U.S. stocks have opened moderately strong on Wednesday, buoyed by optimism that European officials are on the brink of stabilizing the debt crisis in the Eurozone, while shrugging off some mildly disappointing data on August durable goods orders.

As of 10:10 a.m. (New York time) the Dow Jones Industrial Average is up 75.08 points, or 0.67 percent, at 11,265.77. The Standard & Poor's 500 Index has climbed 3.28 points, or 0.28 percent, at 1,178.66; while the Nasdaq Composite Index added 7.43 points, or 0.29 percent, at 2,554.26.

Stock indices have shown three consecutive days of gains. Indeed, the Dow had jumped 4.3 percent over the past three sessions, following deep losses incurred last week.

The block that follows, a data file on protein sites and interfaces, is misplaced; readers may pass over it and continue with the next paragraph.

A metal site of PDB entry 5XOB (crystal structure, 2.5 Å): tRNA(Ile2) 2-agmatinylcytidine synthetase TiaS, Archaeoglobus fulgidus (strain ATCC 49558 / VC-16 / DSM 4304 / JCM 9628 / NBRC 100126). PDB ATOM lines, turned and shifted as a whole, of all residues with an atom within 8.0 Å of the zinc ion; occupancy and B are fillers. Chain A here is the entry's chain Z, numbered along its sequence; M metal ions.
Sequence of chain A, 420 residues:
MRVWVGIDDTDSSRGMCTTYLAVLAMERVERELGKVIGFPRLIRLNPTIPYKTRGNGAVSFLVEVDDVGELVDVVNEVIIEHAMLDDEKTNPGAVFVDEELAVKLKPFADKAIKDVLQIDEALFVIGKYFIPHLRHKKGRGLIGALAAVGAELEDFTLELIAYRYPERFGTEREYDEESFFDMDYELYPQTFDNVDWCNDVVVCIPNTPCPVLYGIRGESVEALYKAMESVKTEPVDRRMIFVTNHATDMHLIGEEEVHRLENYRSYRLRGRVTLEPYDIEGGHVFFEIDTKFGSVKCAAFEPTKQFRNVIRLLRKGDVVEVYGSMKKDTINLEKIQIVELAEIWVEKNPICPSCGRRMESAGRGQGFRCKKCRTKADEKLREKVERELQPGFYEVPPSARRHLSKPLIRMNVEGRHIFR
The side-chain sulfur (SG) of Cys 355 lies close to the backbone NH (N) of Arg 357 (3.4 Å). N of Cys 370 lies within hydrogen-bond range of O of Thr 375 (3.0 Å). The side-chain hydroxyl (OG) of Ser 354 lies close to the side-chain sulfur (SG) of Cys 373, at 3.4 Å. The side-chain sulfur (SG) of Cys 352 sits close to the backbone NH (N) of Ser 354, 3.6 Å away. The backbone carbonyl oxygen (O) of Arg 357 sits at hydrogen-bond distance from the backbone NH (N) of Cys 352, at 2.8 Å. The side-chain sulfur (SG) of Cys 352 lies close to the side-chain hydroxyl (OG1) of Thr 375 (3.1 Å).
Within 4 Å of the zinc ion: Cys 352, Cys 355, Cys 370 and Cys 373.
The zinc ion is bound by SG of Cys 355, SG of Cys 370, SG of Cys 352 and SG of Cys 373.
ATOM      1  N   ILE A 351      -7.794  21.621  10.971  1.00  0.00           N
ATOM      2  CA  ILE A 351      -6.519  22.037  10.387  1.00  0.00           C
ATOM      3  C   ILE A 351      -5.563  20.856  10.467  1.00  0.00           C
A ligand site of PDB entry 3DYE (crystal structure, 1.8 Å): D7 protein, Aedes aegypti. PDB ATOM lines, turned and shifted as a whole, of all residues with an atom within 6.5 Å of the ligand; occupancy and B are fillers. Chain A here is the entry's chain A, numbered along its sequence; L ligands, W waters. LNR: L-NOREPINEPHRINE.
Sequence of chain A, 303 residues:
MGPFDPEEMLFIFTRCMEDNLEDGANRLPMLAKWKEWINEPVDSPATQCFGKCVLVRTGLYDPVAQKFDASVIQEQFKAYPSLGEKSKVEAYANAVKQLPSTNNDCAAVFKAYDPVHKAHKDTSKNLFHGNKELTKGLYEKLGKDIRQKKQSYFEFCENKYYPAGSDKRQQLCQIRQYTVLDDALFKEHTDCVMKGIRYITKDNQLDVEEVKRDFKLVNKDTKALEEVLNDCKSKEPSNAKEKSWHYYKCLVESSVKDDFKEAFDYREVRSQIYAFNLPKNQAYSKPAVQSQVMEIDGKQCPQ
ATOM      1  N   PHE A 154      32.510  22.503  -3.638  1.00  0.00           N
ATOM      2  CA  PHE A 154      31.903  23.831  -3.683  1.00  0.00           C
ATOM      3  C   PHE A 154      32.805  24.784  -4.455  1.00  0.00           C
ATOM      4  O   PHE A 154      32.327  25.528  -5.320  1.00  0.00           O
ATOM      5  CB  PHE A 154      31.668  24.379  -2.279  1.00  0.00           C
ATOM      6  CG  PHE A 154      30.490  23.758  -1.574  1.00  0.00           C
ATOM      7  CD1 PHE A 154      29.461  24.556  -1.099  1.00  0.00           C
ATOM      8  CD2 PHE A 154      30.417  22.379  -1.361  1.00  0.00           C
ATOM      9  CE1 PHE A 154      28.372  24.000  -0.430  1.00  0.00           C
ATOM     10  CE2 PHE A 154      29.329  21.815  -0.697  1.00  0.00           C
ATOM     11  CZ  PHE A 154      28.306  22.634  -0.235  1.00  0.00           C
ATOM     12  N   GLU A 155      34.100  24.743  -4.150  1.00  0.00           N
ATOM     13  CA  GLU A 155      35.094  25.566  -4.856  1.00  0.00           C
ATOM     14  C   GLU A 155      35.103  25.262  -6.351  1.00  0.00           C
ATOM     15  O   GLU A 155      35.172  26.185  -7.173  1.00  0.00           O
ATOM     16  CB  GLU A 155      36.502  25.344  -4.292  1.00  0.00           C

Greece’s debt crisis appears to be on most investors’ minds – it is widely feared that if the country defaulted on its estimated $500-billion of debt, it would unleash a financial tsunami that would engulf all of Western Europe and spill over into the U.S.

Officials from the European Union, International Monetary Fund will go to Athens for talks with Greek government officials over the progress they are making in reducing their debt while considering the next tranche of the 110-billion euro bailout agreed to last year.

Given how serious European leaders are about preventing contagion and how open they have been with their commitment to keeping Greece in the euro, a deal certainly appears to be in the works whether they admit to it or not, Kathy Lien, director of currency research at GFT, said in a note to clients.

However, oil futures (a sign of global demand) are down 1.2 percent in New York, while gold is up about 0.3 percent.

Treasuries are slightly higher as the 10-year yield has edged down to 2.00 percent.